Saving Central Park‘s author, narrator, producer, and director took a delightful walk through Central Park. Luckily, we can travel along with them as narrator Erin Bennett shares the special experience with us.
It’s not every day that my audiobook narrating takes me far from a Los Angeles recording studio. I tend to spend a lot of time in an indoor space with my text, a cup of tea, my director or engineer, and a microphone. But this spring my narrating adventures took me all the way from Los Angeles to New York City’s Central Park, to meet Elizabeth Barlow Rogers, author of Saving Central Park: A History and a Memoir. Elizabeth (instantly “Betsy”) met me and Nick Martorelli, our producer at Penguin Random House, and Harry Nangle, our director, in the lobby of her elegant Central Park West apartment building. Having interpreted our activity, a “walk in Central Park,” to mean “an easy stroll with a respected lady of a certain age,” my colleagues and I had dressed business casual and were a bit surprised when met by Betsy, in running shoes, hair in a ponytail, wearing high-tech workout gear as if we were heading to SoulCycle. She took off down the street, and we did our best to keep up.
Entering the park at the 72nd Street, Betsy, who founded the Central Park Conservancy and probably knows more about Central Park than any other person, pointed out important views and striking details of the landscape. Did we notice the dramatic outcroppings of Manhattan schist? Did we see the harmony of the design by Olmsted and Vaux? We did indeed. We wended our way through the Ramble, past the Boathouse, the Bandshell, the Bow Bridge, Bethesda Terrace. Everywhere we went, Betsy was recognized by park volunteers, strollers, joggers, amblers, relaxers, bird watchersâ€”all greeted us, and many shook Betsyâ€™s hand and thanked her for her advocacy.
On our tour, we found ourselves lost in the Ramble (just as the original designers had planned, as Betsy delightedly informed us), finding unexpected pathways leading to new vistas.Â We saw birds nesting and observed Conservancy workers setting out new plants. We scented dogwood and crab-apple trees in the spring air and heard the rush of running water, all in the middle of a city of eight and a half million people. I was absorbed by Betsy’s voiceâ€”born in San Antonio, she has a marvelous straightforward wit and snap to her words, softened by the elegance of a Wellesley education: Texas twang by way of finishing school. I pictured her holding her own in formidable negotiations with New York City parks commissioners Gordon Davis and Henry Stern. I imagined her chairing benefit galas at the Waldorf Astoria and charming the (just as formidable) Manhattan social set. Today her efforts have seen the Central Park Endowment expand to a truly incredible nearly 1 billion dollars. And this same woman was leading us on, on, all over the park in under two hours! After heartfelt thanks, Betsy had to leave for a radio interview, and Harry and Nick and I stood watching as she hopped into a waiting sedan to sail on to her next activity. We looked at each other and smiled, now that Betsy was gone, all taking the opportunity to wipe the sweat off our brows. Each of us had seen Central Park through new eyesâ€”and Betsy had guided us to a newfound understanding and wonder.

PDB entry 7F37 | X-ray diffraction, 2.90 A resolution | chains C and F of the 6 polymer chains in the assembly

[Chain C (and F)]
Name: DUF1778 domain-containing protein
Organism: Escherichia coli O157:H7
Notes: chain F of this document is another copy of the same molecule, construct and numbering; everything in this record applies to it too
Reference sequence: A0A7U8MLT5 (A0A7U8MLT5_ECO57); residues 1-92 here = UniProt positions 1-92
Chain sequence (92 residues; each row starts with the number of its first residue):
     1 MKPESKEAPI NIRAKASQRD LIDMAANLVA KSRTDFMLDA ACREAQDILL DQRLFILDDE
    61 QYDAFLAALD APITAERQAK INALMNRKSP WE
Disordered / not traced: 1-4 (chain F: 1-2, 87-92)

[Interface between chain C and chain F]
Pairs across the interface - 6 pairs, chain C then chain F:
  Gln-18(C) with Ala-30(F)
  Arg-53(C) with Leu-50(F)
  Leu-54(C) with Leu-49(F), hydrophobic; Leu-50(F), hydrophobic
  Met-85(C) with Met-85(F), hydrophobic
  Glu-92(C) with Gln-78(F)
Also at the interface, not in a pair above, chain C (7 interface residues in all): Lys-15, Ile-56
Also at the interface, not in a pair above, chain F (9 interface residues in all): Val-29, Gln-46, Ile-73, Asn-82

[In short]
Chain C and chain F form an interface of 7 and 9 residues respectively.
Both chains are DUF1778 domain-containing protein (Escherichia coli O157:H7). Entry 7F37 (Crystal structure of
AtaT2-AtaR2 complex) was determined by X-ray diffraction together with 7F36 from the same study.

Learn more about Saving Central Park:
“Narrator Erin Bennett’s rich voice is clear and expressive, with a lively pacing that maintains the listener’s attention.”
“The authorâ€™s reasonable voice rings clear in this beautifully written memoir.” â€”The Wall Street Journal
Elizabeth Barlow Rogers, founder of the Central Park Conservancy, interweaves her own life story with a comprehensive history of Central Park.
Listen to an excerpt SAVING CENTRAL PARK